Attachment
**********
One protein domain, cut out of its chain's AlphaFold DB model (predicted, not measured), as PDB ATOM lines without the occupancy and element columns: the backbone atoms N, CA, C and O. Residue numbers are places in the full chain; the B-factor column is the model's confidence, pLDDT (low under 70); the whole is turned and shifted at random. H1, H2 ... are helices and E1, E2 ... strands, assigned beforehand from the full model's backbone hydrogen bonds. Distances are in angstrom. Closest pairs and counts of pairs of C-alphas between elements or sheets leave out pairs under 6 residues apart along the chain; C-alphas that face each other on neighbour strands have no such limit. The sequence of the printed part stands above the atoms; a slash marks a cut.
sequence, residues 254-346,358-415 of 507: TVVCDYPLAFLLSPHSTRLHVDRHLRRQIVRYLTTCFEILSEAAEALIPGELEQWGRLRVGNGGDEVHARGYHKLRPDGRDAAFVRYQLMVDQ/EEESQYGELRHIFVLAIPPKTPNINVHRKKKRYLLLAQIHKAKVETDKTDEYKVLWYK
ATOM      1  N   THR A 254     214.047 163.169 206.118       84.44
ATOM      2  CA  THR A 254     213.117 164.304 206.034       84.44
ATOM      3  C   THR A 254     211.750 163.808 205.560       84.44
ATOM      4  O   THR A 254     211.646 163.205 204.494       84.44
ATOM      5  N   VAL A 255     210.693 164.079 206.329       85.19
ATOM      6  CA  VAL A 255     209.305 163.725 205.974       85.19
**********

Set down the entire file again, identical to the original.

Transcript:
One protein domain, cut out of its chain's AlphaFold DB model (predicted, not measured), as PDB ATOM lines without the occupancy and element columns: the backbone atoms N, CA, C and O. Residue numbers are places in the full chain; the B-factor column is the model's confidence, pLDDT (low under 70); the whole is turned and shifted at random. H1, H2 ... are helices and E1, E2 ... strands, assigned beforehand from the full model's backbone hydrogen bonds. Distances are in angstrom. Closest pairs and counts of pairs of C-alphas between elements or sheets leave out pairs under 6 residues apart along the chain; C-alphas that face each other on neighbour strands have no such limit. The sequence of the printed part stands above the atoms; a slash marks a cut.
sequence, residues 254-346,358-415 of 507: TVVCDYPLAFLLSPHSTRLHVDRHLRRQIVRYLTTCFEILSEAAEALIPGELEQWGRLRVGNGGDEVHARGYHKLRPDGRDAAFVRYQLMVDQ/EEESQYGELRHIFVLAIPPKTPNINVHRKKKRYLLLAQIHKAKVETDKTDEYKVLWYK
ATOM      1  N   THR A 254     214.047 163.169 206.118       84.44
ATOM      2  CA  THR A 254     213.117 164.304 206.034       84.44
ATOM      3  C   THR A 254     211.750 163.808 205.560       84.44
ATOM      4  O   THR A 254     211.646 163.205 204.494       84.44
ATOM      5  N   VAL A 255     210.693 164.079 206.329       85.19
ATOM      6  CA  VAL A 255     209.305 163.725 205.974       85.19